Thank goodness for plastic!
On our recent dream vacation in the Maldives, we found out (after arriving) that only the newest, best and brightest American currency is accepted.
As you might have guessed, this average American had only scruffy, torn, marked and aging bills. Thank goodness I had already figured out that we had no budget for souvenirs, so all that we needed to buy in the gift shop were a few postcards. The resort itself was posting to our AmEx card, and we had to leave many questionable bills as tips. I have a feeling they somehow managed to use or exchange those.
When we went to buy postcards, the lady in the giftshop handed me back my twenties, told me they would not be accepted, and pointed to a nearby sign outlining the condition in which American currency would be accepted. We tried to joke about it while asking why this was the policy. I wasn’t quite grasping what was wrong with my money. It’s not counterfeit and it works perfectly well in the U. S. of A. But the Maldives, as we were informed, only accepts clean, unmarked, untorn bills of 2001 or later.
Wait, “Clean, unmarked bills?” Was I holding someone for ransom or buying some postcards?
I was grateful I had stopped at the currency exchange in the Maldives airport, where I had already taken two hundred worth of my ugly twenties and swapped them for Maldivian currency. I plunked down 500 Rufiyaa (about US $32) and smiled at my resourcefulness. I worried, though, because the Maldivian money was quite rumpled and had a pen mark on it.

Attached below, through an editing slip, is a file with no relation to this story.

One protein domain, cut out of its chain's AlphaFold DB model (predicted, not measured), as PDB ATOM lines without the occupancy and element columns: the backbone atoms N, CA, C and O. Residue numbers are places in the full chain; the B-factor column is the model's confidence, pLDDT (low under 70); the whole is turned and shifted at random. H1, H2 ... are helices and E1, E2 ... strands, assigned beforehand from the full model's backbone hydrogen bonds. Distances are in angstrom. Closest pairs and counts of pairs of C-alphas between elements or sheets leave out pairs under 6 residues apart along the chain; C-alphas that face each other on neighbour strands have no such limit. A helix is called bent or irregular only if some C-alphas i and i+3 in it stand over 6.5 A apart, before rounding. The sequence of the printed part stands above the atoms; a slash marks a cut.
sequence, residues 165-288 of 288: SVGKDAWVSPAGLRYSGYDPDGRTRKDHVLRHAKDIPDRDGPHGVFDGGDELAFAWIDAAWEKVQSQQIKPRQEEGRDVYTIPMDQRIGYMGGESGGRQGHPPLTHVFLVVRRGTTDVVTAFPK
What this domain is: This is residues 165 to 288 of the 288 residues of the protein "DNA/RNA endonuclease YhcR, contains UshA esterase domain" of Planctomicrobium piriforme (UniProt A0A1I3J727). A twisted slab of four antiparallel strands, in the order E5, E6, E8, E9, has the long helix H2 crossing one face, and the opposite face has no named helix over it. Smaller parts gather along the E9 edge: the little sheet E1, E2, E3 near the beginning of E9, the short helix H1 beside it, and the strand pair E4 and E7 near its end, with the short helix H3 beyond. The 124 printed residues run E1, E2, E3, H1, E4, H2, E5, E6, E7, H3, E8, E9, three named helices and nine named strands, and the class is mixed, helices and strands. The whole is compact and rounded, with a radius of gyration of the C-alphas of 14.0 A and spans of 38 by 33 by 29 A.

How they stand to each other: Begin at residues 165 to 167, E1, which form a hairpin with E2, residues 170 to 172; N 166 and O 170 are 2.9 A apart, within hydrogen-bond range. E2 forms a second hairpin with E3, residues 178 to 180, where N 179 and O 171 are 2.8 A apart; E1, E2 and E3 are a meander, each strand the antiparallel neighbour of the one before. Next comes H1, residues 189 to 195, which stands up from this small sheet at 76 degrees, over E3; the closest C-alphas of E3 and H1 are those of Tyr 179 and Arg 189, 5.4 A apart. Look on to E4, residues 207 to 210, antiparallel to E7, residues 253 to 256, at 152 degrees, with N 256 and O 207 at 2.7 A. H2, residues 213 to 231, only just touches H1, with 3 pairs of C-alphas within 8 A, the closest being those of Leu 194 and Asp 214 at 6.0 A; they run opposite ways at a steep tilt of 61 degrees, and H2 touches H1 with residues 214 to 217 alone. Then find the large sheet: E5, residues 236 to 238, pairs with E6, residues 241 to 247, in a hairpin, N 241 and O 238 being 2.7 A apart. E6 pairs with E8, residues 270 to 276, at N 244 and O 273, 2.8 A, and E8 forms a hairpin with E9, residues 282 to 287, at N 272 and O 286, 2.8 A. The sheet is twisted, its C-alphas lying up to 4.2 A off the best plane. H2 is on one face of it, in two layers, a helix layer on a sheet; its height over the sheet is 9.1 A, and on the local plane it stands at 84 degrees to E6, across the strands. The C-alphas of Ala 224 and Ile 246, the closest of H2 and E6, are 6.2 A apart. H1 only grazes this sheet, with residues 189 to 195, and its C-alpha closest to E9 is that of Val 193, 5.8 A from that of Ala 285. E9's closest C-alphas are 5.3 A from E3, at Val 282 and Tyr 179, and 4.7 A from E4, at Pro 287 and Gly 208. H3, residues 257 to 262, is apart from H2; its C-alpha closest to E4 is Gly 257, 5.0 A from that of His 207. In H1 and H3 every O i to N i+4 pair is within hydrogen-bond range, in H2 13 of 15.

“We use Rufiyaa in any condition in Maldives,” she said, but my excitement was short-lived, when she added, “but we don’t accept Maldivian currency at the resort.” she told me flatly.
I was distressed, but I refused to have any conflict for our 20th anniversary trip, so I took a deep breath and instead reached into my pocket again and pulled out different twenties, only to be shown by the woman that these, too, had either tiny nicks at the edges, or pen marks. One had a highlighter mark where it was legally checked for legitimacy in the states. All were rejected. Thankfully one last sort through my pocket revealed a perfect twenty from 2012, which I used to pay for our transaction. One acceptable bill out of three-hundred dollars worth.
I can only imagine the dismay of those Where’s George? travelers.
The woman took my pretty twenty, then handed me a few crisp, clean American bills in return and, since she had no coin change, handed me a pack of Wrigley’s gum, with a curt, end-of-transaction finality, saying: “This is your change. Have a good day.”
I found it impossible to be angry. The situation was just so absurd that I could only think how enjoyable it would be to share with my readers. We did manage to exchange a few more of those twenties for smaller bills at the front desk and didn’t get rejected, so it seems the enforcement or acceptability of bills depends on the employee. When I talked about it shortly after our return I had several people tell me that they had similar experiences with foreign currency in other countries. None of them, however, had ever received in change a pack of Wrigley’s chewing gum.
If you’ll be traveling and wonder about currency customs, I suggest checking out either Lonely Planet or Fodors, because it seems there are many countries picky about the condition of foreign currency (though I’ve not read any stories of rejection as extreme as ours).